Robert R. Hoffman, PhD, specializes in cognitive systems engineering and human-centered computing. He is a Fellow of the Association for Psychological Science, a Fellow of the Human Factors and Ergonomics Society, and a Fulbright Scholar. Hoffman has been recognized internationally for his research and work on human factors in remote sensing, on the psychology of expertise and the methodology of cognitive task analysis, and on human-centered computing issues and intelligent systems technology, as well as the design of macrocognitive work systems. Hoffman is a co-editor for the Department on Human-Centered Computing in IEEE: Intelligent Systems, editor for the book series Expertise: Research and Applications, and co-founder of the Journal of Cognitive Engineering and Decision Making. His current research focuses on the psychology of intelligence analysis, methodological issues in the analysis of complex systems, and performance measurement for macrocognitive work systems. A full vita and all of his publications are available at www.ihmc.us/users/rhoffman/main.

    Peter A. Hancock, University of Central Florida
    Peter A. Hancock, DSc, PhD, is Provost Distinguished Research Professor, Pegasus Professor, and Trustee Chair in the Department of Psychology and the Institute for Simulation and Training, as well as in the Department of Civil and Environmental Engineering and the Department of Industrial engineering and Management Systems at the University of Central Florida. He also directs the MIT2 (Minds in Technology, Machines in Thought) Research Laboratories. He is the author of more than 700 refereed scientific articles and publications and author or editor of 15 books, including Human Performance and Ergonomics; Stress, Workload, and Fatigue, and Performance under Stress. He is a Fellow of numerous scientific societies and was the president of the Human Factors and Ergonomics Society in 2000. His work revolves primarily around the reciprocal influence between human beings and technology. He also works on the theoretical and empirical exploration of time and is an award-winning historian. Details of his work can be found at www.peterhancock.ucf.edu.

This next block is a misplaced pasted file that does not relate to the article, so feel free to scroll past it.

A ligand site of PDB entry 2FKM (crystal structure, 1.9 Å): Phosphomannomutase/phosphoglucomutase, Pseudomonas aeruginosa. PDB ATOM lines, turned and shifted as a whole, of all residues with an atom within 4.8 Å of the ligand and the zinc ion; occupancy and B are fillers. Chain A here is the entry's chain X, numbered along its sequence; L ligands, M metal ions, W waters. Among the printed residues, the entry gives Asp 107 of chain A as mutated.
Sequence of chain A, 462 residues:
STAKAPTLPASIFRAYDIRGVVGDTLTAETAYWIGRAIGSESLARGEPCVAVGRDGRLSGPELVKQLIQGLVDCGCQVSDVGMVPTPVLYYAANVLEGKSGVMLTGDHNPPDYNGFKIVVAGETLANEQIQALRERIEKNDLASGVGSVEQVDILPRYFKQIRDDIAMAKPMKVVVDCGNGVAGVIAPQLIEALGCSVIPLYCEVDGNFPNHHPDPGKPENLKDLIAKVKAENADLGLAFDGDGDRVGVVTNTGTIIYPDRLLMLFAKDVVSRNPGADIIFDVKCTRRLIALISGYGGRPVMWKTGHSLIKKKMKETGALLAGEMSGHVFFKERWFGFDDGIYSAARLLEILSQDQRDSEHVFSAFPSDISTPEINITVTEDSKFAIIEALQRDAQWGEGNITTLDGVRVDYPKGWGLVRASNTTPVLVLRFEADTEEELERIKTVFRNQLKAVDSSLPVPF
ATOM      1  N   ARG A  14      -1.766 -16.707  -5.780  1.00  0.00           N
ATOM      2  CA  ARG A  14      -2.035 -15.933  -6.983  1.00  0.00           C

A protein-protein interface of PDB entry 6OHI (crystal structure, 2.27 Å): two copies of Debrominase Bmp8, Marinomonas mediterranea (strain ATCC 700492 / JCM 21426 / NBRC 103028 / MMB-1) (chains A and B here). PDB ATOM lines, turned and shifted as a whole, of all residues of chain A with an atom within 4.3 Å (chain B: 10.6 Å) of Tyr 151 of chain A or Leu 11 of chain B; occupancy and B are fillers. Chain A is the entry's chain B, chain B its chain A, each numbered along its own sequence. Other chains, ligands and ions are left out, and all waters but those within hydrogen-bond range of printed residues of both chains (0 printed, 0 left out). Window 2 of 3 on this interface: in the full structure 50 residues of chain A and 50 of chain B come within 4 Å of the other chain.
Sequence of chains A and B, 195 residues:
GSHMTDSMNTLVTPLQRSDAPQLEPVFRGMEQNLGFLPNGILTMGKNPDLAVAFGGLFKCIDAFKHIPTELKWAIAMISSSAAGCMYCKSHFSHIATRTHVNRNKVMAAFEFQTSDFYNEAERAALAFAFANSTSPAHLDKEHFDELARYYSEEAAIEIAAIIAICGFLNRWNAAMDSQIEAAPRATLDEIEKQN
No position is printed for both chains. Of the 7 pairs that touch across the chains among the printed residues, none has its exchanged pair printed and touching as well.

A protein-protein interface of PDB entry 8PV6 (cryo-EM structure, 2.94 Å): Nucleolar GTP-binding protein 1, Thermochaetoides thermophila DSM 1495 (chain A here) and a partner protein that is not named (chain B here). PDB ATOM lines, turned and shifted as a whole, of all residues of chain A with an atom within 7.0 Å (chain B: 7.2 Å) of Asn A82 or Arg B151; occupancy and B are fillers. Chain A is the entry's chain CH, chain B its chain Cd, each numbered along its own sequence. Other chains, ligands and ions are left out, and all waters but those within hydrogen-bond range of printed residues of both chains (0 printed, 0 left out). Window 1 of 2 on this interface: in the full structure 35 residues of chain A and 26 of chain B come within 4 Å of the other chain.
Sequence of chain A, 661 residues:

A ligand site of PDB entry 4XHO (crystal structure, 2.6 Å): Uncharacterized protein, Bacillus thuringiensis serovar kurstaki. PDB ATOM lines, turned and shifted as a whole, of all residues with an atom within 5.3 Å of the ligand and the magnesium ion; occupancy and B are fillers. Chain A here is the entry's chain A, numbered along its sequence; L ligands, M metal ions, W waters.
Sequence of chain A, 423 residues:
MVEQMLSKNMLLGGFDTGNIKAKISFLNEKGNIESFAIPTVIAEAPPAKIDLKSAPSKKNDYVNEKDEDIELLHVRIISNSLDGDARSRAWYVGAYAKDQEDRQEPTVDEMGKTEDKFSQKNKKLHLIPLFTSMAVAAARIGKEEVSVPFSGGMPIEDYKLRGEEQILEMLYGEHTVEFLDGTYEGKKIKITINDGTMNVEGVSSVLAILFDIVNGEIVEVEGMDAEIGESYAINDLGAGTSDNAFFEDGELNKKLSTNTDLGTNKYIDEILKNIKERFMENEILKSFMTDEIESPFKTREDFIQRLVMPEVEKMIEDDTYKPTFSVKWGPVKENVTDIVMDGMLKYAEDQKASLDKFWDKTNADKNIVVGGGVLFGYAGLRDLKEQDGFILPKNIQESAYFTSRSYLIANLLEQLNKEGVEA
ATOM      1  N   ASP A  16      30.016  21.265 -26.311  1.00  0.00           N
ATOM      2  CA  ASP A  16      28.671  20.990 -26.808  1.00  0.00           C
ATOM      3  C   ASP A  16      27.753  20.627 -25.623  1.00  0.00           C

Mark W. Scerbo, Old Dominion University, Virginia
    Mark W. Scerbo, PhD, is Professor of human factors psychology at Old Dominion University. He began his career as a research assistant at AT&T Bell Laboratories in 1980, received his PhD in experimental psychology from the University of Cincinnati in 1987, and then returned to AT&T where he managed the Systems Evaluation Center in New Jersey from 1987 to 1990, introducing usability engineering to the Network Operations Division. He is a Fellow of the Human Factors and Ergonomics Society and received his Modeling and Simulation Professional Certification in 2002. He has more than 160 scientific publications and currently serves as an associate editor for the journals Simulation in Healthcare and Human Factors. He has more than 30 years of experience researching and designing systems and displays that improve user performance in academic, military, and industrial work environments. His current research interests are focused on user interaction with medical simulation technology. In addition, he has studied human factors issues related to the behavioral and physiological factors that affect human interaction with virtual environments, automated systems, and adaptive interfaces.

    Raja Parasuraman, George Mason University, Virginia